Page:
Barr and the Mueller Report

This is not a political treatise but rather a prompt for insights on Workplace Hidden Opportunities primary mission of exploring the challenges and opportunities in the workplace. Because Government is one of eight global industry segments and a major component of the workplace, we think this discussion is relevant here.

Initial Reaction
I just read Barr’s letter (Sun 3.24) and want to share this observation at these unfolding of events.
I have been an outspoken critic of Trump since his announcement to run for President of The United States. (Perspective: I started my studies of history, political science and literature at the University of Texas in Austin my sophomore year 1966 and have been an ardent student of those interests and others since then. I read Trump’s book The Art of the Deal when published in 1987 as I was building my own real estate development company.)
The Mueller Report and the Barr Letter are positive moments in global democracy and US leadership. In short it debunks any notion of a witch hunt. It also reminds us that ineffectual proficiency, poor judgement, and inappropriate behavior are not criminal offenses. So who (if you are drawn to the shame and blame game) should we say is culpable or responsible?

I would propose that we look at the classic Pogo cartoon and The Constitution of the United States of America. To caption each, ‘We have met the enemy and the enemy is us.’ and ‘We the People . . .’

On Further Reflection
More important questions come to the fore that should be part of the conversation over the coming days, weeks, and months.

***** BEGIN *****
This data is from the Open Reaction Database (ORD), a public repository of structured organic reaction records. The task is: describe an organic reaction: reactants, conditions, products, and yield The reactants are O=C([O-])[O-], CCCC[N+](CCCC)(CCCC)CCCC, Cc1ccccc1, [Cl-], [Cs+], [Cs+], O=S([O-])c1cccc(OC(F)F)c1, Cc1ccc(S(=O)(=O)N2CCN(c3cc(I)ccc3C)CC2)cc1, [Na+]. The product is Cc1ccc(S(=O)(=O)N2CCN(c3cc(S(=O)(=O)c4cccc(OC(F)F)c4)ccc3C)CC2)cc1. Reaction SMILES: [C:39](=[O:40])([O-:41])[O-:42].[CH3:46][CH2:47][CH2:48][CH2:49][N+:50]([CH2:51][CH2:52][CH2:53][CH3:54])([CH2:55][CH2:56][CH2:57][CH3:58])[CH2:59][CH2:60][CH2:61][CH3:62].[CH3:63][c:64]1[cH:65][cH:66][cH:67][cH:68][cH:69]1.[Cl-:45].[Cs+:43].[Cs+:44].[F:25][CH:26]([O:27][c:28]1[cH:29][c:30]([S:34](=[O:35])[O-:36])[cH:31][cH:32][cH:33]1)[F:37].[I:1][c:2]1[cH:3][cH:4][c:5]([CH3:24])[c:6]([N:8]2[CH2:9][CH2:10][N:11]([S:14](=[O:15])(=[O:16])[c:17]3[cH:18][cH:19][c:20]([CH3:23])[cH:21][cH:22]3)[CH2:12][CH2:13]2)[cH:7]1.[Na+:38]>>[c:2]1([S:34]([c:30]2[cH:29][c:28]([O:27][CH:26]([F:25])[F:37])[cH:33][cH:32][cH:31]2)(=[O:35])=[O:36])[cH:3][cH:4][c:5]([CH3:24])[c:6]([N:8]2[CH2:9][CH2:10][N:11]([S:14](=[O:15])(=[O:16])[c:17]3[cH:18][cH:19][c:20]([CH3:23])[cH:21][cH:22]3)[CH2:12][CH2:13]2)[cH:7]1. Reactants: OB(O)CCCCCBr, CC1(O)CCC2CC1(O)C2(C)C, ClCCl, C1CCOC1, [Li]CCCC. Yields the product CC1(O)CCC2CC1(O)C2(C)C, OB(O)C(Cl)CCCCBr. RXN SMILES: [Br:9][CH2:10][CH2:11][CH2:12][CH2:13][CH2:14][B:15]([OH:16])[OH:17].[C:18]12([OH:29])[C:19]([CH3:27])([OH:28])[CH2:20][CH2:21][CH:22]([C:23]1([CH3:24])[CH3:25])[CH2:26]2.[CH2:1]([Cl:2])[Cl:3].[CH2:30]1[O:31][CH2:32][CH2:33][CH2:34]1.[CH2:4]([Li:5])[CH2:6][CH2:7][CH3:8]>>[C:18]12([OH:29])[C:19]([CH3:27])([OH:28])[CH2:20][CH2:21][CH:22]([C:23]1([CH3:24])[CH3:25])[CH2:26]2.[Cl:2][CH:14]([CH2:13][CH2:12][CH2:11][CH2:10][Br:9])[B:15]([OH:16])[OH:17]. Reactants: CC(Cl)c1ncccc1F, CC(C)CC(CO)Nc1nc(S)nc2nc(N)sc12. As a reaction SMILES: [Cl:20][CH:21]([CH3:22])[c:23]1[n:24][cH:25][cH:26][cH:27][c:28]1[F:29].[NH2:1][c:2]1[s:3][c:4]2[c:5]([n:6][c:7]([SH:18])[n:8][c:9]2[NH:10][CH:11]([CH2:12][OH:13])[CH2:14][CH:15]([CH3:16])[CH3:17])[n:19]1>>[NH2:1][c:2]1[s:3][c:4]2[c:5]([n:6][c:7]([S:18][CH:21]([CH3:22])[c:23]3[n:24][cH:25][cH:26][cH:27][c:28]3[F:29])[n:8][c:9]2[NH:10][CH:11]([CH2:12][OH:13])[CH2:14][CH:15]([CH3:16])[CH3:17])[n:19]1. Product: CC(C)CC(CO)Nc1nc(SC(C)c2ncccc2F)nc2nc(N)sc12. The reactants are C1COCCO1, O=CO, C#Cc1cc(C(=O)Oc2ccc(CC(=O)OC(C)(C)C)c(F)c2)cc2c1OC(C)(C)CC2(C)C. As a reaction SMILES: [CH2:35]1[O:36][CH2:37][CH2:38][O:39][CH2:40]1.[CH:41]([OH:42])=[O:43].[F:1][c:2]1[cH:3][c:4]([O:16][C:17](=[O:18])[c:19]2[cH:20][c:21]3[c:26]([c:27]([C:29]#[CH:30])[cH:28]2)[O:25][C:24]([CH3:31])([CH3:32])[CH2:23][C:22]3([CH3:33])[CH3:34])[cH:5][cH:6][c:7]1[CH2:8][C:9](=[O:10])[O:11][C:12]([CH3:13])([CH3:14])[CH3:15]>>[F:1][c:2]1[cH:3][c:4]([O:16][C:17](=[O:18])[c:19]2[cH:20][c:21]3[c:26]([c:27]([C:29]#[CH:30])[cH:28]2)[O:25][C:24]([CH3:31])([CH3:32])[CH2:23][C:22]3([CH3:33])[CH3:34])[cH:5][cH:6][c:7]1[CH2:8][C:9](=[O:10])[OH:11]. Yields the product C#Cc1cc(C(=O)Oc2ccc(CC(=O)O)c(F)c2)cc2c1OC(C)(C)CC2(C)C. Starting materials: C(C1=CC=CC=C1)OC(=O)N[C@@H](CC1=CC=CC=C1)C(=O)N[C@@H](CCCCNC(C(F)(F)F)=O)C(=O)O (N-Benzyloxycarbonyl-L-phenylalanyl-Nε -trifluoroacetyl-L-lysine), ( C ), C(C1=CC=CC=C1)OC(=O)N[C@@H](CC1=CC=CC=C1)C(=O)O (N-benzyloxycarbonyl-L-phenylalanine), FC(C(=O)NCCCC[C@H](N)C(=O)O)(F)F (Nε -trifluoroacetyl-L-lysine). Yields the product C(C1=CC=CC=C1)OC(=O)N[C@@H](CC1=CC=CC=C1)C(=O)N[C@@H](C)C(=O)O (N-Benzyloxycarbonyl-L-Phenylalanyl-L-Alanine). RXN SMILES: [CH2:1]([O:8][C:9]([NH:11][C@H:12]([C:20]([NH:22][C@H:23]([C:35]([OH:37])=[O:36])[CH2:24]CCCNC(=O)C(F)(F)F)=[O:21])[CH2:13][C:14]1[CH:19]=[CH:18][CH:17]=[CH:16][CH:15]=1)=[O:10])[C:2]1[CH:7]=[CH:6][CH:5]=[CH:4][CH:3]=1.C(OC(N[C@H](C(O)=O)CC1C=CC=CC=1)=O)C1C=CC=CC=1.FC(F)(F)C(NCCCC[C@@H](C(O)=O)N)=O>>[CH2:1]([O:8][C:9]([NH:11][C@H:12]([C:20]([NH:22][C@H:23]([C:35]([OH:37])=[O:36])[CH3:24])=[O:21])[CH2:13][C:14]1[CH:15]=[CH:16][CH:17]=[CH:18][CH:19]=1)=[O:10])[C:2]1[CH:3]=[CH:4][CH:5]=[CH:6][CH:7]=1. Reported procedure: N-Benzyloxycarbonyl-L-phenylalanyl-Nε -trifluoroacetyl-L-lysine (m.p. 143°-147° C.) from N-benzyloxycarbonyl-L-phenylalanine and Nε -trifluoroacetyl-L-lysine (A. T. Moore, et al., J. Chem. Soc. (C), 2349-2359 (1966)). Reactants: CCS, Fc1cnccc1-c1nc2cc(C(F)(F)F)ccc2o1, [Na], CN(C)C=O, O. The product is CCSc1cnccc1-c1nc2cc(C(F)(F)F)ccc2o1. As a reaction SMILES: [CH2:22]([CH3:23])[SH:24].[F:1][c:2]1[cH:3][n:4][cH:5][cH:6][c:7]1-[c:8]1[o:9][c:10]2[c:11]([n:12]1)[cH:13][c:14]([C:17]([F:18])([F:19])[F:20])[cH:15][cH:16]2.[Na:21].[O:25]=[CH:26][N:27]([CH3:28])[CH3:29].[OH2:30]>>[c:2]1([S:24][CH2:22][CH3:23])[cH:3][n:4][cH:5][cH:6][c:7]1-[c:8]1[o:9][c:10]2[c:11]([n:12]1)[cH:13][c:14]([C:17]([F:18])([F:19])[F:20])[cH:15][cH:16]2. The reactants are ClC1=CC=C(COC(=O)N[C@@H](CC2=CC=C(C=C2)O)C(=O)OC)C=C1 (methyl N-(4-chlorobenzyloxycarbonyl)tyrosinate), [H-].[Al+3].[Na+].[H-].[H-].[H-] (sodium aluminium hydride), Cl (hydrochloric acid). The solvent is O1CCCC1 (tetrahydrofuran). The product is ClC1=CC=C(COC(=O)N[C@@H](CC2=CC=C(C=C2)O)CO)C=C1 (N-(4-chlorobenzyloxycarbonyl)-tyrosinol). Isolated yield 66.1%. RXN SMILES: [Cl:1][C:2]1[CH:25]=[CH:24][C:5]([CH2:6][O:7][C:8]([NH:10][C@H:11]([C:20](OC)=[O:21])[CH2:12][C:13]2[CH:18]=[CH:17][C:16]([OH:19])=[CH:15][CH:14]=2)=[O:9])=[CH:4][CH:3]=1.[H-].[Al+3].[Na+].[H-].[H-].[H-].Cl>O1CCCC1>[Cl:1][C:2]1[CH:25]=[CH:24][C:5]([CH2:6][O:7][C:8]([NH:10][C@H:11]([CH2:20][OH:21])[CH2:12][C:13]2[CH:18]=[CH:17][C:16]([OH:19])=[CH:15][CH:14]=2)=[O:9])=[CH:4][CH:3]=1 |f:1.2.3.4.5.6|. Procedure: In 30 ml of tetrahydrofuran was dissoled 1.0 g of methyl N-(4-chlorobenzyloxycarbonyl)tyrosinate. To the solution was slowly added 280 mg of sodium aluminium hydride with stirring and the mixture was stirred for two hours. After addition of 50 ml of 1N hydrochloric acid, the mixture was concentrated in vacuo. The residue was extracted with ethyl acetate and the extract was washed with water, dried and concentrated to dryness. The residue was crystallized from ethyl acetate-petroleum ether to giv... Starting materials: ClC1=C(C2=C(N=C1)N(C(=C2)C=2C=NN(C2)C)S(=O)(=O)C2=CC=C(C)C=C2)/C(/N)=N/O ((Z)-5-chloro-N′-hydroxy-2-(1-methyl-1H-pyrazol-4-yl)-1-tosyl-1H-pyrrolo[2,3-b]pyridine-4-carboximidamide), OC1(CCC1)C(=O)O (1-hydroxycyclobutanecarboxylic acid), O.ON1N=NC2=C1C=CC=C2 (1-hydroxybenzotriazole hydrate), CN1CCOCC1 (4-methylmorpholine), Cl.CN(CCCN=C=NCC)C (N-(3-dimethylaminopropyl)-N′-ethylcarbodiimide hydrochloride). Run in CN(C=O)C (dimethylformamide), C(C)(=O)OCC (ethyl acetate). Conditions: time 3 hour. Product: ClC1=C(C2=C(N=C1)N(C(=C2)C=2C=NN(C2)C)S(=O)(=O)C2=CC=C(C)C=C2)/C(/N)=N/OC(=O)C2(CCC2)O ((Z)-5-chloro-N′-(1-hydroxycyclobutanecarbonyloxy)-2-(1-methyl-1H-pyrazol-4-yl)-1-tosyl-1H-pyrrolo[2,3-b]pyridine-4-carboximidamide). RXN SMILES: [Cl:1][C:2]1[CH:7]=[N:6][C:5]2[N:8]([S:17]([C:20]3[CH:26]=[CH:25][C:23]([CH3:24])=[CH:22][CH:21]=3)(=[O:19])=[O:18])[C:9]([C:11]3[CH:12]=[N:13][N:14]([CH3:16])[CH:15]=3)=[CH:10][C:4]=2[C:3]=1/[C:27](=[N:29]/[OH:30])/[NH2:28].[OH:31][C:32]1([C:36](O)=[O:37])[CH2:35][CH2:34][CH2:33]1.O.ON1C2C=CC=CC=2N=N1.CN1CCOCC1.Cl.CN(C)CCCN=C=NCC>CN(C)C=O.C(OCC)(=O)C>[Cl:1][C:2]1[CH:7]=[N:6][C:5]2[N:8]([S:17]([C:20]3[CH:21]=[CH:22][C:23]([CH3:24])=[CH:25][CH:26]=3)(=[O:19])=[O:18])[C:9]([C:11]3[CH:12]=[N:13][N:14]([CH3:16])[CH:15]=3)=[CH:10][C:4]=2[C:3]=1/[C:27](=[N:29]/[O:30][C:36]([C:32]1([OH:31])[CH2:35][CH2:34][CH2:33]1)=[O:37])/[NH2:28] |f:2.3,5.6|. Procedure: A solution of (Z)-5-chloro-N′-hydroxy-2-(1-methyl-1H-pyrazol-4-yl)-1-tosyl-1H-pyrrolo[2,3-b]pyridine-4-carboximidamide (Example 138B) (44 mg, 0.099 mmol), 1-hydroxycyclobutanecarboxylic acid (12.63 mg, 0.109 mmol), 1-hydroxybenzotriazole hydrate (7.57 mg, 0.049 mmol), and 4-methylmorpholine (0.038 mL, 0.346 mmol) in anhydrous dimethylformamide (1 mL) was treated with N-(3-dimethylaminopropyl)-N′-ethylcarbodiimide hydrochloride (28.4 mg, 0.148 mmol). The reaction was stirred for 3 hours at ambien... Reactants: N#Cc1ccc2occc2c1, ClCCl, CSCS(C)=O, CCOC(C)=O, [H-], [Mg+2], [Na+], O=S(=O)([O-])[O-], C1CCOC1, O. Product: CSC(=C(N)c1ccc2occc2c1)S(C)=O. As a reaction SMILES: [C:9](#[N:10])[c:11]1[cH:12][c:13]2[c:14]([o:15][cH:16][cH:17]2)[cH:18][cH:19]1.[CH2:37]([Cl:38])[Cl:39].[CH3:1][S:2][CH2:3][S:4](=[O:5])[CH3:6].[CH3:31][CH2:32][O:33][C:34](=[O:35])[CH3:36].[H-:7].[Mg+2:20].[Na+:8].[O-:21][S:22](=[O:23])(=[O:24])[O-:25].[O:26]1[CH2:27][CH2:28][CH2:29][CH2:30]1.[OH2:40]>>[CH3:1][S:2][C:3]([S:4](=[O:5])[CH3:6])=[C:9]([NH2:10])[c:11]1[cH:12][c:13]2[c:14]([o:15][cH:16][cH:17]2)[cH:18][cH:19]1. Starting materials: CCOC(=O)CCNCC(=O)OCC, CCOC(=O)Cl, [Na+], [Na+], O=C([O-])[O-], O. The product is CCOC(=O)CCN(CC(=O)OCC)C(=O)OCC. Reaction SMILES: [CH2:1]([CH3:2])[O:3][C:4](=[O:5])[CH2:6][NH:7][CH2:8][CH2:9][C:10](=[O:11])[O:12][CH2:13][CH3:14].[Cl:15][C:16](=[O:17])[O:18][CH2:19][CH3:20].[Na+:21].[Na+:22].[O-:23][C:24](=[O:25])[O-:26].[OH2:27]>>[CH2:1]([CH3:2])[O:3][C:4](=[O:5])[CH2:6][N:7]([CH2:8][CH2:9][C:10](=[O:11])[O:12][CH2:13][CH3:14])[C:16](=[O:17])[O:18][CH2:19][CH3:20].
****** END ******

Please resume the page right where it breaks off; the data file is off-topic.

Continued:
Question 1. Who owns what? In the case of the Mueller Report, who is the owner of that document?
Question 2. Is it time to rethink the Constitution of the United States?
Some observations I think are worthy of serious on-going conversation.
The world and the United States is in its third fundamental evolution of civilization since the late 1700s.
There were about 2.5 million people living in the United States’ original 13 States in 1776 in an agrarian culture and economy. The Industrial Revolution was emerging about that time in England and over the next one hundred years transformed the nature of life and work. Massive numbers of people migrated from rural agriculture lifestyles to work in factories in cities. Mass production of goods, increased efficiency, reduced costs and enabled more to be produced. Steam power enabled trains, railways and machinery that changed manufacturing and transportation forever. The Twelfth United States Census, conducted by the Census Office on June 1, 1900, determined the resident population of the United States to be 76,212,168, an increase of 21.0 percent over the 62,979,766 persons enumerated during the 1890 Census. The global population reached one billion mark in 1804.
We are now at the forefront of the third major transformation of civilization in the modern era, this time brought about by the Internet and the connection economy. Today the US population is approximately 330 million and global population is 7.2 billion.
Reflect now on the two questions posited earlier here. In that light, how would you answer those questions?
The fundamentals of society and all its impacts require an evolved understanding and thinking. The time for that leadership is now.

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